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Century AC/DC welder


 
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rossow (mn)
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PostPosted: Sat Sep 15, 2012 6:42 am    Post subject: Century AC/DC welder Reply to specific post Reply with quote

Anyone out there have hands-on experience (not just hearsay, "Oh, they"re crap") with the Century 230-amp AC/ 140 amp DC welder? I know they"re not a top-line brand, but Century has been around for a long time so must have some merit. I already have two Lincoln 225 AC tombstones, a Lincoln argon-shielded mig, and oxy-acetylene, so I"m not desperate for a welder, but I"d like to experiment with the DC capability my other welders lack, and I really don"t want to spend hundreds of dollars on a seldom-used machine. I"m looking at one an acquaintance might part with. He"s had it since around 2000 for home use only; he bought it but found he seldom uses it because he has access to a welder at work. It looks and sounds about as good as a 12-year-old welder could be-- seems practically new, right down to the owner"s manual. It has no rust or dents and only a few light scratches on the paint. The various labels are all like new. The cables are complete, uncracked, unburnt. I have little idea about value, nor does he seem to know what he would have to have. So two questions: (1) Is it worth getting at a decent price for very infrequent home use, and, if so, (2) what might be a fair price for a very clean but second-tier welder such as a Century? Would an offer of $100 be reasonable? Excessive? Insulting? I"ll appreciate any experienced advice you may offer. Thank you.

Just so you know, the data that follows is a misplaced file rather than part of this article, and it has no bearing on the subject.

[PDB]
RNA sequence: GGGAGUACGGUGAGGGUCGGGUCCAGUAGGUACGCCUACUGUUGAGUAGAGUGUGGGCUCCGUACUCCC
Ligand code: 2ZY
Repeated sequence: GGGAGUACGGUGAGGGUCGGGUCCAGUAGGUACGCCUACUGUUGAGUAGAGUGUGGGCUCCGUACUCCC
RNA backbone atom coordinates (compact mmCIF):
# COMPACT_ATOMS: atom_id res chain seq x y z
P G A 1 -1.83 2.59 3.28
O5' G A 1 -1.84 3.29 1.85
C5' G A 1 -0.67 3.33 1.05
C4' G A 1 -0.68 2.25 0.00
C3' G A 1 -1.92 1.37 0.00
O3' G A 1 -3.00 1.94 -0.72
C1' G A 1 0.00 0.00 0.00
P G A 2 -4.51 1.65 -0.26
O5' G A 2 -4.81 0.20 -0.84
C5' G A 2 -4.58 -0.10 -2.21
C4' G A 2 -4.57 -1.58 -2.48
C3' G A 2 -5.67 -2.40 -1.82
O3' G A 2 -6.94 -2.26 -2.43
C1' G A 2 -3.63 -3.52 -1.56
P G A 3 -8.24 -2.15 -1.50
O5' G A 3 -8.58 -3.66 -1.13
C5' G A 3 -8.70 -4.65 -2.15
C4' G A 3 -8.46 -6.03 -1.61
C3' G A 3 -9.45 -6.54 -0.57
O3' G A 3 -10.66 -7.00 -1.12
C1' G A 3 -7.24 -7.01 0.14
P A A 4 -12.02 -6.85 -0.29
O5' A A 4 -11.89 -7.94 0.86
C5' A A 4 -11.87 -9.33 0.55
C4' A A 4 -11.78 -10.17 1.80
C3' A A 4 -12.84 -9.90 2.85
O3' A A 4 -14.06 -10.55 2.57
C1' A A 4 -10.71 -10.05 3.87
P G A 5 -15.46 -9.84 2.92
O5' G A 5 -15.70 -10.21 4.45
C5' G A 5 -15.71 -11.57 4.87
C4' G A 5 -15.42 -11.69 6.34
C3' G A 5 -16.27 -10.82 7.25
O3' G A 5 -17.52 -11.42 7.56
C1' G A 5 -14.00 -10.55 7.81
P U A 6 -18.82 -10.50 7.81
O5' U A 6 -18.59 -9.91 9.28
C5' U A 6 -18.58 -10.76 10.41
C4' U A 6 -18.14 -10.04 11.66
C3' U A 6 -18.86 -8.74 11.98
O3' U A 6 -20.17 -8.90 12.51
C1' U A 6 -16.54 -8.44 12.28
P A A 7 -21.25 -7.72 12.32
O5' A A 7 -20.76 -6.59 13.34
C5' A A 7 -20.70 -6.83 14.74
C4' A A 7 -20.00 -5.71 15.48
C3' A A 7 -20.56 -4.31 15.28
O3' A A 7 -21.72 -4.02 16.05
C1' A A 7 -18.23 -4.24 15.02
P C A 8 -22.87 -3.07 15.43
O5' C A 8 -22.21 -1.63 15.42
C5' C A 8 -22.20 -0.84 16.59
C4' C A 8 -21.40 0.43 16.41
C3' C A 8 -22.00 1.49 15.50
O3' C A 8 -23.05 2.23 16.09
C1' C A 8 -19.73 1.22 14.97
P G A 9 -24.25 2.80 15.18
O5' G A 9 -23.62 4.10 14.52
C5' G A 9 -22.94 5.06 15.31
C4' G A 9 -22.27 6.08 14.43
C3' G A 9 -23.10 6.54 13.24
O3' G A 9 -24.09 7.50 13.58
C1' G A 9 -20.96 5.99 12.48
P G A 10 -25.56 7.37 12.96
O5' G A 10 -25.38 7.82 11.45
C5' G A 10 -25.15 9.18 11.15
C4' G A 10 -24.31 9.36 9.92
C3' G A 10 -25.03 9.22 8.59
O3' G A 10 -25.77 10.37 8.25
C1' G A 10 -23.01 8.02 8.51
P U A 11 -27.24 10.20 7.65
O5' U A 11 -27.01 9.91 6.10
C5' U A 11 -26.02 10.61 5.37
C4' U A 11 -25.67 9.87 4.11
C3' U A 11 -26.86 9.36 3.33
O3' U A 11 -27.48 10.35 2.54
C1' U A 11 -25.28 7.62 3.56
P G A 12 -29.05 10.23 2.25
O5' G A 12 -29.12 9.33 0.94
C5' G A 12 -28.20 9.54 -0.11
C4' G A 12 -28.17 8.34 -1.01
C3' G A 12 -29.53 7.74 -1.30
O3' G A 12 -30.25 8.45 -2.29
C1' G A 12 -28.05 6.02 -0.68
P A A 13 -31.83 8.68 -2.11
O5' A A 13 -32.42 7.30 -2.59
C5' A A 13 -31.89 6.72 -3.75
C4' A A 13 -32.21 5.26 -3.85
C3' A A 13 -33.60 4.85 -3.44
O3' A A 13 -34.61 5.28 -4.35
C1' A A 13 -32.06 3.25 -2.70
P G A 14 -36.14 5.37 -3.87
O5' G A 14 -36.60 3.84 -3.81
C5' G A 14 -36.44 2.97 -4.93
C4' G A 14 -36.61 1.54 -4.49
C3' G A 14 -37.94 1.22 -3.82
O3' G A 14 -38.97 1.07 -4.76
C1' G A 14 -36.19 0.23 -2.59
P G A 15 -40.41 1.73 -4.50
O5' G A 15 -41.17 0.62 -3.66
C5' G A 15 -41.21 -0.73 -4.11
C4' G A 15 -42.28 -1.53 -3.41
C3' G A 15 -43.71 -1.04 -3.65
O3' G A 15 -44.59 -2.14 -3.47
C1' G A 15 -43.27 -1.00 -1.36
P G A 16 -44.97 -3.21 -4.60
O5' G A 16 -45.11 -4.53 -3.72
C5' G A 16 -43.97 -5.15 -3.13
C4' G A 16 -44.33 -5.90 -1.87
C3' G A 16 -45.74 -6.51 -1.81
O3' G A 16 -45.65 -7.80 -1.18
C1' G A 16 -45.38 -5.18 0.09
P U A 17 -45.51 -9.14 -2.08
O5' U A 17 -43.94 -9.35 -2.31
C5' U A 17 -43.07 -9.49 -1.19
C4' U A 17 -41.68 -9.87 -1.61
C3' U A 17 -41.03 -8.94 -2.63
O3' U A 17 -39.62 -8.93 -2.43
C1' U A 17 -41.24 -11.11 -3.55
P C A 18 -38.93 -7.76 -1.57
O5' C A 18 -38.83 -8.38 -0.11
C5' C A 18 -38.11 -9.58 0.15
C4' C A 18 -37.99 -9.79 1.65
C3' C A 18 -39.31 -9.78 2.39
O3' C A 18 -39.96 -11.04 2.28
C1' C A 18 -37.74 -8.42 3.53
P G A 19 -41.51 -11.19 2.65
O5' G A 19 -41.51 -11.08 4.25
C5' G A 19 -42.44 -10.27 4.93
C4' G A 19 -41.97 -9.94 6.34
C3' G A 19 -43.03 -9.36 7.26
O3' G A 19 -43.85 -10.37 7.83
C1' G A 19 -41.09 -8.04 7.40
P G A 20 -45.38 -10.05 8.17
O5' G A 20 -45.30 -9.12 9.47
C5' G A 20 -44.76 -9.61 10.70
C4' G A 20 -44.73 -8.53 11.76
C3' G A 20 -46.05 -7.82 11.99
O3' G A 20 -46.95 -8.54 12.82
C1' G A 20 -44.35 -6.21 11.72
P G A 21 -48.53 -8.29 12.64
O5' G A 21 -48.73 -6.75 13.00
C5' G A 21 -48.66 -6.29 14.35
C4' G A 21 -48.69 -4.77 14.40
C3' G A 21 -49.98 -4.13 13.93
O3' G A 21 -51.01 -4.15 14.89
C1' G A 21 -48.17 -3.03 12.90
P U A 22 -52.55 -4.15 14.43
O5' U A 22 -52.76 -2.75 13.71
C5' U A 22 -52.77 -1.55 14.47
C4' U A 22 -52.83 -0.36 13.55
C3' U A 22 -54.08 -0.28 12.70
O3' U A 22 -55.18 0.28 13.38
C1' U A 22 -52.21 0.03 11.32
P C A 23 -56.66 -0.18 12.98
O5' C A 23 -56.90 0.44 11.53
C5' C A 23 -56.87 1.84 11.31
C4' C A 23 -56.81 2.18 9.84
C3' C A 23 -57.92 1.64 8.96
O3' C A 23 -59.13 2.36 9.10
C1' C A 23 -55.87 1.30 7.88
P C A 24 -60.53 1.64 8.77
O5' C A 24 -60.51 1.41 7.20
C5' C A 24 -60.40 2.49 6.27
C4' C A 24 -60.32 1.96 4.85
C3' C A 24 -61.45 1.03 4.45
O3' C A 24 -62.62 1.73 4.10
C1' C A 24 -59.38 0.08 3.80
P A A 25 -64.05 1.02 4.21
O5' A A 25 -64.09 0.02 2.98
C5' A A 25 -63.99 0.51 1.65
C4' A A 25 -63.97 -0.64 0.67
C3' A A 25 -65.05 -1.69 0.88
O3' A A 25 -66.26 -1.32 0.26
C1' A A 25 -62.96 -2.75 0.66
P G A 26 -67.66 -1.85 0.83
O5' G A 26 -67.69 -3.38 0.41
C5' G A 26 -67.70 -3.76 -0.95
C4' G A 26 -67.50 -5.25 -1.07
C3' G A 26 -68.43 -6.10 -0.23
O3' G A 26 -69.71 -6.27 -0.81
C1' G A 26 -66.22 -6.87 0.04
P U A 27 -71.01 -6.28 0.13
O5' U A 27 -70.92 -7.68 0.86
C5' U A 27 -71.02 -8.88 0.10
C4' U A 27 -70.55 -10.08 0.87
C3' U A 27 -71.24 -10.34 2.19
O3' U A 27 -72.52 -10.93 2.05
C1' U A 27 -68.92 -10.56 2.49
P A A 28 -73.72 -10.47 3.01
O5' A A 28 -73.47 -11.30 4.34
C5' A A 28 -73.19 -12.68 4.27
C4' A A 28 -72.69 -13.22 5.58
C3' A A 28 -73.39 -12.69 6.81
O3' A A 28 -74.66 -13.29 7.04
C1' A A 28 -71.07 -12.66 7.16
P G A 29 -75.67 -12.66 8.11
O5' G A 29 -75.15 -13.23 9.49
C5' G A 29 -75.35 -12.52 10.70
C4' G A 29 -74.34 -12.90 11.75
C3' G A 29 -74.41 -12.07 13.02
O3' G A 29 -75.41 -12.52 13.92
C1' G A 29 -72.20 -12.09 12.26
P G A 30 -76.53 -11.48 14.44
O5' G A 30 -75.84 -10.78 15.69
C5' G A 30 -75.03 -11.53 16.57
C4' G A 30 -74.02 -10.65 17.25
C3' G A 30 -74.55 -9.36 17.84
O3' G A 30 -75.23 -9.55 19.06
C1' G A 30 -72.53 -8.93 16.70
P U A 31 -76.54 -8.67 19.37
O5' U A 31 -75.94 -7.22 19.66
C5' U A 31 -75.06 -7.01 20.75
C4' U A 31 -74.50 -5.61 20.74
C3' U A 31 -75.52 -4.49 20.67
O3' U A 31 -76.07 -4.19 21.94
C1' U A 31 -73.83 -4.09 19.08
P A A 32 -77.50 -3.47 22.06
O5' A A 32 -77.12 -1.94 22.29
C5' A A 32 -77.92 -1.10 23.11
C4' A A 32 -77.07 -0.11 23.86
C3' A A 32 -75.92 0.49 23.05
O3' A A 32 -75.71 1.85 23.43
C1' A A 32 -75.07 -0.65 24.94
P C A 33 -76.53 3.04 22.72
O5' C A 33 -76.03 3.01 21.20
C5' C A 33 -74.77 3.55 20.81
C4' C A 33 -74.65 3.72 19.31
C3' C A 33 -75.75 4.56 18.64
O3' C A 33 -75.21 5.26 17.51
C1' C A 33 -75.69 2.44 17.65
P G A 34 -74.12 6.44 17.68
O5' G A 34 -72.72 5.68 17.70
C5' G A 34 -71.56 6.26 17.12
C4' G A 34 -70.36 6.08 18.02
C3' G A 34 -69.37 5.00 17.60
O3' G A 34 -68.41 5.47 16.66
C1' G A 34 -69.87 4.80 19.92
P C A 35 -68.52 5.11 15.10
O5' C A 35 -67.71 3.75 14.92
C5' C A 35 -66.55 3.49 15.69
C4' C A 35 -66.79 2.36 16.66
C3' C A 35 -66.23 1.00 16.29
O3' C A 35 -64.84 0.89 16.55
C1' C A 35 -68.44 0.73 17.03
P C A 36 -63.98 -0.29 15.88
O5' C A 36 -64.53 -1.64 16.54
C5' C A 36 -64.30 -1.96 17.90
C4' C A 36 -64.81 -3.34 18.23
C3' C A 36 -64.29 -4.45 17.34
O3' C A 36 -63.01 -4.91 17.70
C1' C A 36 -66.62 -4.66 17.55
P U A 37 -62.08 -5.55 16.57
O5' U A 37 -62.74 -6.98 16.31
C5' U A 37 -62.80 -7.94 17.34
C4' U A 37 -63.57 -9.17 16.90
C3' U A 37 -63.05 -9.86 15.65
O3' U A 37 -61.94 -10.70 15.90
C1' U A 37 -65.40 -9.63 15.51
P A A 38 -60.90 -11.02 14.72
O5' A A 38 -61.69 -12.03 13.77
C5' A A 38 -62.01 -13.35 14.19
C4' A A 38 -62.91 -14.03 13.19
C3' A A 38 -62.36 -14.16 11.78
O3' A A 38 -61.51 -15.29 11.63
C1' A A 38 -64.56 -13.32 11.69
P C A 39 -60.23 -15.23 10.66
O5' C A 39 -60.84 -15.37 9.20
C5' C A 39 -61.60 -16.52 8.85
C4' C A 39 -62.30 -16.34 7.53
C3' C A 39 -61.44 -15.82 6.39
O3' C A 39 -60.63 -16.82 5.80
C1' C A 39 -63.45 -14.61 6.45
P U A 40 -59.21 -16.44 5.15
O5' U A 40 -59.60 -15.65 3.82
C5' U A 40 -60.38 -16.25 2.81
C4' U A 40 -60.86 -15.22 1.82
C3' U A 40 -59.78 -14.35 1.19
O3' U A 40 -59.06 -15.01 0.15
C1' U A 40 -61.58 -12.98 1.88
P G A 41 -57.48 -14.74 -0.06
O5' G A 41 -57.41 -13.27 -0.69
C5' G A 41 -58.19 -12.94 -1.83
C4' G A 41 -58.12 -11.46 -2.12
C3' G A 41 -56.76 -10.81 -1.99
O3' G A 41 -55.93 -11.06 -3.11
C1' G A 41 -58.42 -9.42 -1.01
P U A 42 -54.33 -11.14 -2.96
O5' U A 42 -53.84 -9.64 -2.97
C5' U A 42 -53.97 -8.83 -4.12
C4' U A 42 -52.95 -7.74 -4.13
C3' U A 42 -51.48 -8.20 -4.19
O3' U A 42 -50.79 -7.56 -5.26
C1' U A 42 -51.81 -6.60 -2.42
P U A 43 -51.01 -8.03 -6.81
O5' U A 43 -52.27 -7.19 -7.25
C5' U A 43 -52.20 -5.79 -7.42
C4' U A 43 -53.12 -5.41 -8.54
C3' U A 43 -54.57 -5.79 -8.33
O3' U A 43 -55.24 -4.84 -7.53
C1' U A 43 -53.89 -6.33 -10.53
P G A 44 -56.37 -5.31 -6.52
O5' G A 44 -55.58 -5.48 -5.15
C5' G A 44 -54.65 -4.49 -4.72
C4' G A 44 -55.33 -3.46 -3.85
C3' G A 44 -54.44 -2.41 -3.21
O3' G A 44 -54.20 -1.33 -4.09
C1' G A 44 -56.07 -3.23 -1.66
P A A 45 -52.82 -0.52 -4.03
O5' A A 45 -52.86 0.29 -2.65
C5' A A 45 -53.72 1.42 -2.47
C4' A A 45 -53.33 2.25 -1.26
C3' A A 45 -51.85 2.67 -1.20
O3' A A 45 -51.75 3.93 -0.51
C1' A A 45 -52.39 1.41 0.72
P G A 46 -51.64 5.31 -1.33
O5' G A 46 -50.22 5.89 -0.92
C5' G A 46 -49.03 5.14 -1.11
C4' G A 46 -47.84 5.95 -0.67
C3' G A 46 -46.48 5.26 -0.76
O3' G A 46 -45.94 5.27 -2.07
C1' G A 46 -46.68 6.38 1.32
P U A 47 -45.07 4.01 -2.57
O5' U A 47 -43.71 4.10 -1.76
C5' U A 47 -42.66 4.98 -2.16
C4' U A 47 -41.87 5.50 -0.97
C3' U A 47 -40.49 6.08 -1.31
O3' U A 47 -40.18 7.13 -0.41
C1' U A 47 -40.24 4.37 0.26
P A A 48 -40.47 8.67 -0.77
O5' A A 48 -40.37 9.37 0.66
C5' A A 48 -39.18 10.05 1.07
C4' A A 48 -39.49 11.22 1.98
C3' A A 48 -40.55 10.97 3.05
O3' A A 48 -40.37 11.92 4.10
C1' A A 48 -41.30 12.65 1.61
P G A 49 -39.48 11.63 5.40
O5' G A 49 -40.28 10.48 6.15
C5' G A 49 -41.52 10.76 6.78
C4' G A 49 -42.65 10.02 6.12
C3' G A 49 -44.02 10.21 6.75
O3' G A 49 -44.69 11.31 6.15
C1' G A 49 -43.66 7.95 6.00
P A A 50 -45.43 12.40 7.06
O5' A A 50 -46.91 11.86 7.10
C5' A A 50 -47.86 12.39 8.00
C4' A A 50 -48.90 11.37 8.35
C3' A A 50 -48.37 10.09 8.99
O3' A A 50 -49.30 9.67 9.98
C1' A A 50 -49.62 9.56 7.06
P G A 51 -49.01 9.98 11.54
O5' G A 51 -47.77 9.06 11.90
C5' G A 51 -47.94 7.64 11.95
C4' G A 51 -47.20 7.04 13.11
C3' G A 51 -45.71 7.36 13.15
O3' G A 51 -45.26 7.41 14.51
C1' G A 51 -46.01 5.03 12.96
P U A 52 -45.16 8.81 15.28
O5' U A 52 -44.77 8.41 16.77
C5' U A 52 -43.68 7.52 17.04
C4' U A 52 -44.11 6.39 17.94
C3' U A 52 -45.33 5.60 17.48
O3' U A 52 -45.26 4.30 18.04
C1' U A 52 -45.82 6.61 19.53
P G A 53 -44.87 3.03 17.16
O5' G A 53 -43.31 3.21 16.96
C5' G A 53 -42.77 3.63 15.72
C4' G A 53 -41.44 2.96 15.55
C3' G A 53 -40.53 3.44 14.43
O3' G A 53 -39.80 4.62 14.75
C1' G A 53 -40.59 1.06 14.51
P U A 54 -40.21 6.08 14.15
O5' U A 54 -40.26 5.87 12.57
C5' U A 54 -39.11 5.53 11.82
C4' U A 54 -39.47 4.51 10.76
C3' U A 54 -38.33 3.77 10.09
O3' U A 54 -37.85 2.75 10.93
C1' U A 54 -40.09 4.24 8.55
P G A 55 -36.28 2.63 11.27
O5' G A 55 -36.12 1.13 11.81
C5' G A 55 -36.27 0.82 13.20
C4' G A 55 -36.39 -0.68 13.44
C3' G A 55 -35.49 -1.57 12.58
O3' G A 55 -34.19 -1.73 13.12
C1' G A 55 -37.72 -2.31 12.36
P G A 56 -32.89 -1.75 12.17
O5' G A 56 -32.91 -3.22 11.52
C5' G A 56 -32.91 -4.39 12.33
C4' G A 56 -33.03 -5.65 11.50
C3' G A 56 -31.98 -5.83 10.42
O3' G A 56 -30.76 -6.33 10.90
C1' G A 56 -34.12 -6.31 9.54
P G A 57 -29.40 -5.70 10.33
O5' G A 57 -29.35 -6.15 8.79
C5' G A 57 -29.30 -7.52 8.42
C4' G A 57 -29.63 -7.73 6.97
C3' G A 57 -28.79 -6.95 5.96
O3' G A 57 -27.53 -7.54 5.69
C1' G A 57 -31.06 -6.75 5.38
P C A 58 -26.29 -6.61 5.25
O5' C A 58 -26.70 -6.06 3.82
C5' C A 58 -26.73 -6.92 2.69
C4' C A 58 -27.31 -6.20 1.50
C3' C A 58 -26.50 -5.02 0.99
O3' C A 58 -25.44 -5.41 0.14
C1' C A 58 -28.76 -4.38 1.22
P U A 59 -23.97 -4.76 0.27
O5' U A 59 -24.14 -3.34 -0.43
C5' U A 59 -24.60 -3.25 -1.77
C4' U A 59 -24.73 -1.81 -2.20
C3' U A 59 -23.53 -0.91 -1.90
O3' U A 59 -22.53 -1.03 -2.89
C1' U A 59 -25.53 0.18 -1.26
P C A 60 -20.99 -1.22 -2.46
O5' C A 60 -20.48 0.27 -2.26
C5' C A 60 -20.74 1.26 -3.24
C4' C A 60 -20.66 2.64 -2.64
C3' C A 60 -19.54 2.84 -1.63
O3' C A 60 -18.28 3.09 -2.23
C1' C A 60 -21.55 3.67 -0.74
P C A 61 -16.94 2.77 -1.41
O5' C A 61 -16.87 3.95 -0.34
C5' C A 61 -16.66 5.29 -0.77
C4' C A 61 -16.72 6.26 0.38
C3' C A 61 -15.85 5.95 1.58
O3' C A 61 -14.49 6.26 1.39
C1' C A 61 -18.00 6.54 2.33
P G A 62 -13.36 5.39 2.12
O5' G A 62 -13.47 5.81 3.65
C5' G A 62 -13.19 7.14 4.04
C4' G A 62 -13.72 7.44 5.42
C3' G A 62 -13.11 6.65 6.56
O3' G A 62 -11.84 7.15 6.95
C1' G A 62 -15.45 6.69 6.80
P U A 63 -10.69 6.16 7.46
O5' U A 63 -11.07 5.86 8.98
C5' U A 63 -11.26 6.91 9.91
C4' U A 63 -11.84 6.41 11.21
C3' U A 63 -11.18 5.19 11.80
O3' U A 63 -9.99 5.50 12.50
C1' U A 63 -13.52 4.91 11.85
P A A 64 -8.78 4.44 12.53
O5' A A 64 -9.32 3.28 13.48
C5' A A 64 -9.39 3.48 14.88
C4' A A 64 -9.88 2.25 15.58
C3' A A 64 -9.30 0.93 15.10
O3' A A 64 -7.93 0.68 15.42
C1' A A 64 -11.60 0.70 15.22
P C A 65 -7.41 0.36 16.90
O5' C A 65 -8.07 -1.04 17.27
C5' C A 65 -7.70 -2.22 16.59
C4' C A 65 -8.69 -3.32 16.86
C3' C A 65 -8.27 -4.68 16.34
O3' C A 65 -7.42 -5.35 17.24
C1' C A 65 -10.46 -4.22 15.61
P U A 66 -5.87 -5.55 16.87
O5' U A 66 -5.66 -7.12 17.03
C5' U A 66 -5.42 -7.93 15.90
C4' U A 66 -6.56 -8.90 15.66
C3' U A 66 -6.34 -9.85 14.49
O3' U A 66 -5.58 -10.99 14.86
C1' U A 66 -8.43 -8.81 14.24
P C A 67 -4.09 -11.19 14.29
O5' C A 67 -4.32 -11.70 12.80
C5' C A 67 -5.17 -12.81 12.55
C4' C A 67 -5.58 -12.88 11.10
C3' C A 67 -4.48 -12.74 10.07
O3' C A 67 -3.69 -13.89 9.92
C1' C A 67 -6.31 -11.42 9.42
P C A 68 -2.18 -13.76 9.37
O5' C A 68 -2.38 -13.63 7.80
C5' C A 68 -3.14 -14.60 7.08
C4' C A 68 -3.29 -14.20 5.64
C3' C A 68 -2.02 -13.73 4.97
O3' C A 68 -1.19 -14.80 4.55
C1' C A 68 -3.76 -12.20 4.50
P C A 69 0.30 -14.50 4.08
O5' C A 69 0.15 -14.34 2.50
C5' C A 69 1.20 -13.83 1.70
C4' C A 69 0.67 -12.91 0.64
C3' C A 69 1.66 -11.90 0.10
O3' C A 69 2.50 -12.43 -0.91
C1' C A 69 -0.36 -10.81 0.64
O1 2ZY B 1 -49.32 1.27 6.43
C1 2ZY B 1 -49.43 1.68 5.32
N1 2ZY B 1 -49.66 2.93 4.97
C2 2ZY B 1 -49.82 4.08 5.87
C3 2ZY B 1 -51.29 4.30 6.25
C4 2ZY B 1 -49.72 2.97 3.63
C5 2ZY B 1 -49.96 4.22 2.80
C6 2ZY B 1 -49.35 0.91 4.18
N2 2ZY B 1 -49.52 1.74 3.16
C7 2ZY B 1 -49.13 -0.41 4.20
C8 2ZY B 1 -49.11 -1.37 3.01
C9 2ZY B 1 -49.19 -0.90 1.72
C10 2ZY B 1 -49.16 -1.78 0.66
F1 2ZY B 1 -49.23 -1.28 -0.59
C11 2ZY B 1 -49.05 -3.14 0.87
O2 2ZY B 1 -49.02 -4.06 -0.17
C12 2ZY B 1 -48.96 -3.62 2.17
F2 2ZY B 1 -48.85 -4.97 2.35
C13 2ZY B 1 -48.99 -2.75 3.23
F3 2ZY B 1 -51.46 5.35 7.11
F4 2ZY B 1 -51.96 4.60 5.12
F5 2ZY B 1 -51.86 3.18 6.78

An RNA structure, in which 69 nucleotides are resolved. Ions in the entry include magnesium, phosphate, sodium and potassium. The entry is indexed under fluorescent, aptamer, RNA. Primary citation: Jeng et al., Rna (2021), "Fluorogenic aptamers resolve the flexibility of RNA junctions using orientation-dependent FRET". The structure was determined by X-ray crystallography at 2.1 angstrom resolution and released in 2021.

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PostPosted: Sat Sep 15, 2012 6:51 am    Post subject: Re: Century AC/DC welder Reply to specific post Reply with quote

I know a guy who started his trailer manufacturing shop with a Century AC/DC. I think up to $150 would be reasonable because you can buy a new inverter which is better for around $350/$400. Try it out and see how you like it, then decide.
 
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PostPosted: Sat Sep 15, 2012 6:51 am    Post subject: Re: Century AC/DC welder Reply to specific post Reply with quote